Sound recordings, documentaries, films, and lectures tell the story of biomedicine, disease, and public health. This capture of the historical record enables us to reflect on the progress made in health care and appreciate the advancements yet to come. Below is a selection of online history of medicine films and sounds.
- The Public Health Film Goes to War (World War II-era health films)
- Tropical Disease Motion Pictures (films on tropical diseases worldwide with accompanying subject guide)
- Medical Movies on the Web (selected films with expert commentary)
- Additional movies on their YouTube site
NLM’s History of Medicine’s newsletter, Circulating Now, includes articles about films and videos that offer overviews and commentaries about items in HAV’s digital collection.
The Medical Heritage Library, a collaboration of leading medical libraries, provides open access to historical resources. The collection includes tens of thousands of rare medical books, pamphlets, journals, and films from the past six centuries. Online films and sound clips can be located using the Medical Heritage Library Search feature or through the Internet Archive.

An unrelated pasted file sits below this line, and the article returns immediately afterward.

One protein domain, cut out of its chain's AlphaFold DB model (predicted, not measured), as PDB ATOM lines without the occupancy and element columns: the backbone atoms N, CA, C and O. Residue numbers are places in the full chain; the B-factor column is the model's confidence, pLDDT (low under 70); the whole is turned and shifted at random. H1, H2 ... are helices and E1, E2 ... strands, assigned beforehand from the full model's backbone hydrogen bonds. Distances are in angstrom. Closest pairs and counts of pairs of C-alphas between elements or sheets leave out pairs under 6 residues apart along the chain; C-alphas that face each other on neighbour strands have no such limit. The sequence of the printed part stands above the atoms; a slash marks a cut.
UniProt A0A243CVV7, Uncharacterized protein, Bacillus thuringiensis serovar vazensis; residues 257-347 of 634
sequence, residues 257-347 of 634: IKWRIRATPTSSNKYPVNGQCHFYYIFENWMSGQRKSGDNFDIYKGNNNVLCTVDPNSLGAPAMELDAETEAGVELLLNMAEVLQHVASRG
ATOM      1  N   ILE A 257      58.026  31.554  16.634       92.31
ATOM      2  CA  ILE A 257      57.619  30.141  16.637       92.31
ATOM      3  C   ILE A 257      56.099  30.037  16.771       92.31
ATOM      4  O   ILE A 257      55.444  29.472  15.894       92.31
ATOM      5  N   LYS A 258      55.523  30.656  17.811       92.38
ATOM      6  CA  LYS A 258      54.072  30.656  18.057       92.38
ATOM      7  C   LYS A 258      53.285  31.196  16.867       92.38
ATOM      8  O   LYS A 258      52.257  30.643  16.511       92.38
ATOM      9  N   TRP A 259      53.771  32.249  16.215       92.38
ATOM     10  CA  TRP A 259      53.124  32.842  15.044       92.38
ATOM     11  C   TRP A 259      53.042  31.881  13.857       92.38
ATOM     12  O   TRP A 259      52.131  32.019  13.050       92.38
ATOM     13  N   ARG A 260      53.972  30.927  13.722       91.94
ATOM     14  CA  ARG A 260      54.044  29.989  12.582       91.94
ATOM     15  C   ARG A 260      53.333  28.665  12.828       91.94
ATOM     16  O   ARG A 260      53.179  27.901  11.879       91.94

The Wellcome Library’s Film and Sound website makes available 600 digitized online films and sound recordings from their Moving Image and Sound Collection. Sound highlights include Florence Nightingale speaking at the end of the 19th century, and Sir Alexander Fleming discussing the discovery of penicillin in 1945. Films include the first test tube baby and Private Snafu vs. Malaria Mike. There is a YouTube channel with playlists and a SoundCloud site.
PBS’s American Experience online documentaries include The Forgotten Plague: Tuberculosis in America; Influenza 1918; and The Poisoner’s Handbook, which claims that “…the average American medicine cabinet was a poisoner’s treasure chest.”
HSLS’ History of Medicine collections include recordings of past C.F. Reynolds Medical History Society Lectures. The C.F. Reynolds Medical History Society is one of the largest regional history of medicine societies in the United States and sponsors at least five lectures every year.
~Charles B. Wessel